Remarks to the 2010-2011 Hubert Humphrey Fellows

Hillary Rodham Clinton
Secretary of State
Washington, DC
October 25, 2010

SECRETARY CLINTON: Thank you all so much. (Applause.) Well, I am delighted to welcome all of you to the Ben Franklin Room here in the State Department. That’s a portrait of Benjamin Franklin, who was one of our great early leaders, and now we welcome all of you leaders from around the world. It’s exciting for me to be here to see this diverse and impressive gathering as you begin a very worthwhile year of study.

I want to thank Assistant Secretary Ann Stock and Dr. Allan Goodman, the president and CEO of the Institute of International Education. But mostly, I came here to really thank you for deciding that you wanted to come to the United States and to learn and to let us learn from you as we build greater understanding and more bridges between people. I think that the idea of nurturing talent and creating opportunities for the next generation is really key to what we’re trying to do in the Obama Administration and here at the State Department. We’ve got to build more mutual understanding and mutual respect. We need more links between people in government today and people who will be in government tomorrow. So we do expect great things from you when you return home after this period here as a Humphrey Fellow.

I must confess I’m very pleased to see so many women here. (Applause.) I really believe that investing in half the population pays off. (Applause.) This is a fellowship that is founded on service. You heard Assistant Secretary Ann Stock talk about Hubert Humphrey, one of our real inspirational leaders of the last century in the United States. He took stands on issues, whether they were popular or not, and he fought hard for them. He was an early leader when it came to civil rights. He supported the creation of the Peace Corps. He was someone who really appreciated the legacy of service.

Now, I hope that each of you will take advantage of this opportunity – ask questions, schedule meetings outside the classroom, volunteer to help on projects, just take it all in. Because we want you then to take what you have learned and put it to use in your own countries. You will meet friends that you never met before, both among the other Humphrey Fellows and here in the United States. And so you will get a chance to exchange ideas and to really test yourself. The students sitting in your classrooms or studying next to you can be a valuable resource for you.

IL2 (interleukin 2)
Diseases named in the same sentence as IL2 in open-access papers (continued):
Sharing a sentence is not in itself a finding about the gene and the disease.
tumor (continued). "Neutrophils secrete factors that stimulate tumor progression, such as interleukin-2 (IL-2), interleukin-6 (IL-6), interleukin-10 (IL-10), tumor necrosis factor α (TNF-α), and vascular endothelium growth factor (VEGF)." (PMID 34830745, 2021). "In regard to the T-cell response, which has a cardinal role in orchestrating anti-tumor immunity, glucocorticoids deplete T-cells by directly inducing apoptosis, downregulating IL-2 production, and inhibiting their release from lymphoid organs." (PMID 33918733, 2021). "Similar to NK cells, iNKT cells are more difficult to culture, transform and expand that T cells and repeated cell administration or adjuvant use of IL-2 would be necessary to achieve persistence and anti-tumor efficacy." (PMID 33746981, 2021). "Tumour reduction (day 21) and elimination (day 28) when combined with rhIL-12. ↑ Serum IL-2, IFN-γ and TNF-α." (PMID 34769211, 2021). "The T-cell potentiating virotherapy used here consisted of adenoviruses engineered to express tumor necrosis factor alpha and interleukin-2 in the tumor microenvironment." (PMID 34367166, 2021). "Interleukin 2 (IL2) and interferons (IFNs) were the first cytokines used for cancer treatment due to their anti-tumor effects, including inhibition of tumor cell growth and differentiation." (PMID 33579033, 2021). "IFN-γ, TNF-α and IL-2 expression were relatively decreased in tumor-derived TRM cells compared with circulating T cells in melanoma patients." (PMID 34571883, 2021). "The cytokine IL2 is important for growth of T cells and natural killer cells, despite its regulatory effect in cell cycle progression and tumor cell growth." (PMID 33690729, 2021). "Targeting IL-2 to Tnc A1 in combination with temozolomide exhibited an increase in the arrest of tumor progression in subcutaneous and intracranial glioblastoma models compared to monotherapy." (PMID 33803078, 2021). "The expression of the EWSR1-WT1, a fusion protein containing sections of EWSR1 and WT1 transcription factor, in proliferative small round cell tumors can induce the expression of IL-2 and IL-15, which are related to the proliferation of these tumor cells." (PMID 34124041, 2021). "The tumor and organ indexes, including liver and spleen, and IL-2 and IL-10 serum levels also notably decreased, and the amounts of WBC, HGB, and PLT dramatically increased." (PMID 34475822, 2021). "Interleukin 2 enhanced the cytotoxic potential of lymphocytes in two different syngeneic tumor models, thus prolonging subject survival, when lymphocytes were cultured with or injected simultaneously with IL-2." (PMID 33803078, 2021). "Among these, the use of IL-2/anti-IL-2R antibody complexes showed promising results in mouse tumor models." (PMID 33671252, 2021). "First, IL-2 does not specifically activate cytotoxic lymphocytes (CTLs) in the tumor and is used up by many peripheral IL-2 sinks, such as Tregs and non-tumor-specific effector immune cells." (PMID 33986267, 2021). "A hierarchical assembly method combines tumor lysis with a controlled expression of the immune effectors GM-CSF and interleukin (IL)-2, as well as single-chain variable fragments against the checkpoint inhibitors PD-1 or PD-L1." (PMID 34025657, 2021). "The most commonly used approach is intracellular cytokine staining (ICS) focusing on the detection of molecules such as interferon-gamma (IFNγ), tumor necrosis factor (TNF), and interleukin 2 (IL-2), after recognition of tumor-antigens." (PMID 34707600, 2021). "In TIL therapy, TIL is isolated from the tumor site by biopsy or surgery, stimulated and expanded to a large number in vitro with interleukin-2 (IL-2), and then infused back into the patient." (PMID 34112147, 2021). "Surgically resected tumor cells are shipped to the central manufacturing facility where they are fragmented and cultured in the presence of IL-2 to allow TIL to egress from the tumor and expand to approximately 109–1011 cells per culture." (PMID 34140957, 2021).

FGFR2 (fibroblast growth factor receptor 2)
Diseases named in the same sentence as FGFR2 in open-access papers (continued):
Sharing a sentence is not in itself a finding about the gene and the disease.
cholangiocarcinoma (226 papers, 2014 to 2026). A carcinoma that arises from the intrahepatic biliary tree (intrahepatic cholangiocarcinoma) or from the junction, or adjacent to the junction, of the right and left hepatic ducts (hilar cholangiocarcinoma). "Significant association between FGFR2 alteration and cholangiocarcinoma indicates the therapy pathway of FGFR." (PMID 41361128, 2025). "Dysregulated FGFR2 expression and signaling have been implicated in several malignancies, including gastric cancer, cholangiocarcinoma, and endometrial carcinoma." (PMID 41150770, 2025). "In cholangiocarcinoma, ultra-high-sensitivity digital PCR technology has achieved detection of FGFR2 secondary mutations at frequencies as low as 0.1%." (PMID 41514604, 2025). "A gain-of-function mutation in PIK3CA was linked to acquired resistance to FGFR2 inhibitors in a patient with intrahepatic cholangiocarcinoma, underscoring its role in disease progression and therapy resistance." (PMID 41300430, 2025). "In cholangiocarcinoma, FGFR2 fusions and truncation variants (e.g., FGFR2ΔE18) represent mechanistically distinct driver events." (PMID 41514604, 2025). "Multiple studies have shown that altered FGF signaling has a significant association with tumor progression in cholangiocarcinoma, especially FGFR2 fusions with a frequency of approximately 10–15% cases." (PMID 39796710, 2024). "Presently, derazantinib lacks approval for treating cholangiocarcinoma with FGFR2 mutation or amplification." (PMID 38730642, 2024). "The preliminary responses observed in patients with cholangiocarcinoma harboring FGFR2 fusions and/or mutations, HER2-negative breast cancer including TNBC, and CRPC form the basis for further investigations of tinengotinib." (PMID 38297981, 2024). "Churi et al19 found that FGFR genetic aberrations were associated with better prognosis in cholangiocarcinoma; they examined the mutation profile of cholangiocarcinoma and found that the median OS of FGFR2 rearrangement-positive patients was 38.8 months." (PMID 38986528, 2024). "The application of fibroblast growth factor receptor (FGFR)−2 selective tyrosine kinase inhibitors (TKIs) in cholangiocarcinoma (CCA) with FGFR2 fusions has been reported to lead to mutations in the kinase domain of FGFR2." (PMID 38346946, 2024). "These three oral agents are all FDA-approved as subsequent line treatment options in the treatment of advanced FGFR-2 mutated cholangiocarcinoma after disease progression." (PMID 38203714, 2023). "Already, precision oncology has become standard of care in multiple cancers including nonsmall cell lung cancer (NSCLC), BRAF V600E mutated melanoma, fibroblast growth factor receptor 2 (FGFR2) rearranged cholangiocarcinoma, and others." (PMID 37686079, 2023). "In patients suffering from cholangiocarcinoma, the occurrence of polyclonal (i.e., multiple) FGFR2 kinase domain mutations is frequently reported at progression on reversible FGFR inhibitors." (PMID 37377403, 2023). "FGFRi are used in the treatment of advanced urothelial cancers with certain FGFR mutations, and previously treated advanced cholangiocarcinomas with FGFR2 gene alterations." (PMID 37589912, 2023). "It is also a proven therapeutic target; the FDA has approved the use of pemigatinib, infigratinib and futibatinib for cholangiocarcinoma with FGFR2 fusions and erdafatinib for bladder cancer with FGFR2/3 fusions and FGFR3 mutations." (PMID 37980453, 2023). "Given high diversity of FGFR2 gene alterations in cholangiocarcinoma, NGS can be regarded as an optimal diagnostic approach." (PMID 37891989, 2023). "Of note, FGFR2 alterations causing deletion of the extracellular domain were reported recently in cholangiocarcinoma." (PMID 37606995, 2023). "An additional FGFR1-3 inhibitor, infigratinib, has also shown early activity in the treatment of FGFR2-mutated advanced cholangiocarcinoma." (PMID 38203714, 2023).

As I travel the world now and meet leaders who are currently serving, I know many of them had an opportunity to come to the United States at some point early in their careers, and we feel strongly that those people-to-people connections is really at the foundation of all of our work here at the State Department. Because when you get to know someone as an individual, it really does change your mindset, and I find that in my own experience and I hope each of you will as well.

It also means that there’s an alumni network of more than 4,000 Humphrey Fellows in 156 countries around the world, so there’s a built-in opportunity to have a network experience because of who you are and this extraordinary opportunity. Now, one of your colleagues who is already here landed an exclusive interview with President Obama in the Oval Office this June, right? (Applause.) Another one of the Fellows who studied law with the class of 2002 just became the first female police commissioner in her state in India. And in August of 2008, a Humphrey Fellow was appointed the Colombian minister of defense.

So you have a lot of partners and allies across the world, and remember that we stand with you. We believe in you. We support you. You are here because a lot of people decided that you should be here. So we know that this is a challenging experience, but we all think you’re up to the challenge. And I think if you can take advantage of this time, your experiences will help you become even more ready to assume a leadership position in your own country and society.

I heard you were up here. I wanted to stop by and welcome you. I want to wish you well and congratulate you. You’re now going to hear from the person who’s really behind this program year after year, making it possible, who has all of the experience about why this is so important, someone who has a well-deserved reputation not only in the United States, but across the world for believing in young people, investing in young people, opening doors for young people, and then helping to prepare those young people to walk through those doors, like every one of you are going to be doing.

So please join me in welcoming Dr. Allan Goodman.

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PRN: 2010/1526